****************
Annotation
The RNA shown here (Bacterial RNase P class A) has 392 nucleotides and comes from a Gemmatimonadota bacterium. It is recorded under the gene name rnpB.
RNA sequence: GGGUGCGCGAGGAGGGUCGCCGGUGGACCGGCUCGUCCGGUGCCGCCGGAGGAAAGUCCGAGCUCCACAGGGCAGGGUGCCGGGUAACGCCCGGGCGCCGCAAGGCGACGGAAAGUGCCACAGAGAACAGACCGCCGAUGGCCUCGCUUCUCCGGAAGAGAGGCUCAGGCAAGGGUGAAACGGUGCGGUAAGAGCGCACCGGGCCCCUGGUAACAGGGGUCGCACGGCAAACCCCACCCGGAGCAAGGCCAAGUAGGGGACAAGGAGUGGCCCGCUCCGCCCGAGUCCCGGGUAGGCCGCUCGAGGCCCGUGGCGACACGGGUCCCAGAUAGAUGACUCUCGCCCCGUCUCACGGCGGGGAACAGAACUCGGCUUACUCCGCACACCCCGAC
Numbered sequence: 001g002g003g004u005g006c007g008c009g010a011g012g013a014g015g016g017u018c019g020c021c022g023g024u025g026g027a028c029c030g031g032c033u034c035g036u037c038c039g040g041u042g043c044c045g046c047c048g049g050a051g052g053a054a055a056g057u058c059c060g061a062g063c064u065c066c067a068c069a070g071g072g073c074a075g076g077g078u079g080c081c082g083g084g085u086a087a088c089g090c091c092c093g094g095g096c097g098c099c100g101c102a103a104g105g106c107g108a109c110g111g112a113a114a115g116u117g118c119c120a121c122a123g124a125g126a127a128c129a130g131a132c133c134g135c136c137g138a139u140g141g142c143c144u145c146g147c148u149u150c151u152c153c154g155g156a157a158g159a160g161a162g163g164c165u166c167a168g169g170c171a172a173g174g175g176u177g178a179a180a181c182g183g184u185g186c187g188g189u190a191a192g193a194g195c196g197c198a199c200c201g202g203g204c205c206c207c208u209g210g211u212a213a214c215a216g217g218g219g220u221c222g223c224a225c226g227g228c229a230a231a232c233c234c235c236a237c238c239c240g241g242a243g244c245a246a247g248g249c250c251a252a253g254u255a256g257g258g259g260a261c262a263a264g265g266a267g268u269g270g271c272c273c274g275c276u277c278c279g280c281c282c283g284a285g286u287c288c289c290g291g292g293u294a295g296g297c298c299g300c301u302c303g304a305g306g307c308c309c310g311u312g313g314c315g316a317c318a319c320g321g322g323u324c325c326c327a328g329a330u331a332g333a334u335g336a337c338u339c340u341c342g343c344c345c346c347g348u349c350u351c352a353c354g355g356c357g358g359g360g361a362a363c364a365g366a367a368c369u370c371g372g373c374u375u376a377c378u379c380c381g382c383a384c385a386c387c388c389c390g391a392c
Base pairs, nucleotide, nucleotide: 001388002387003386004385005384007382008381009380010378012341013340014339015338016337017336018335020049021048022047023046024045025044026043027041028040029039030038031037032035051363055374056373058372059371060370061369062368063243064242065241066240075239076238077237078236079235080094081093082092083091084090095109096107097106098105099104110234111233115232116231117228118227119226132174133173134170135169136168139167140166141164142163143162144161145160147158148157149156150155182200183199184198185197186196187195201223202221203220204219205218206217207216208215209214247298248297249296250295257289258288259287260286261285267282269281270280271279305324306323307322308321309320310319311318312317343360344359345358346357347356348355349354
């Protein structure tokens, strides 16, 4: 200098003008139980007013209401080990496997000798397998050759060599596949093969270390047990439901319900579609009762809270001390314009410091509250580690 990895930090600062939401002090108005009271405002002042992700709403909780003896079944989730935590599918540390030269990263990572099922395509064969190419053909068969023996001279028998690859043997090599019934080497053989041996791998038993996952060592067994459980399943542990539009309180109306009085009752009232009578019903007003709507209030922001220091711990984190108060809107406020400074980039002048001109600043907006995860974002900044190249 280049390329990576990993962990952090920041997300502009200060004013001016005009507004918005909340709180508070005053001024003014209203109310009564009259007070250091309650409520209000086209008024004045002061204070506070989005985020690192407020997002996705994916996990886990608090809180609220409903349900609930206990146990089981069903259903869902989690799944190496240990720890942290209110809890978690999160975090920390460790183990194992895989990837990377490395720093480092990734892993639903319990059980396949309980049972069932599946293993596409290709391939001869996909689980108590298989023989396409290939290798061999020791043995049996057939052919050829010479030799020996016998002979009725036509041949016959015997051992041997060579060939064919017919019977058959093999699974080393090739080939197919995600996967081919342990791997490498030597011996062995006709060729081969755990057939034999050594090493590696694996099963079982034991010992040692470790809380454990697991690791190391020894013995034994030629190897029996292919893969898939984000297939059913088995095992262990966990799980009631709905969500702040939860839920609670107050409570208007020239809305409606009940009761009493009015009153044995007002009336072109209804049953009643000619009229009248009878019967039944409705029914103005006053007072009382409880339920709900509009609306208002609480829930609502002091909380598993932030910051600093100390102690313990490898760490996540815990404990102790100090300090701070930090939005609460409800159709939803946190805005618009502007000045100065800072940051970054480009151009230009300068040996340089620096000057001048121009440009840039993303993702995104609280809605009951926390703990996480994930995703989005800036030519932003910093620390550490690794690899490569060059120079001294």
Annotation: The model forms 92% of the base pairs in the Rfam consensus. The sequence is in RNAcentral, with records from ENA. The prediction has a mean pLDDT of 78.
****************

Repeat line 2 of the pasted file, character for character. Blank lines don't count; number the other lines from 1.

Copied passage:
The RNA shown here (Bacterial RNase P class A) has 392 nucleotides and comes from a Gemmatimonadota bacterium. It is recorded under the gene name rnpB.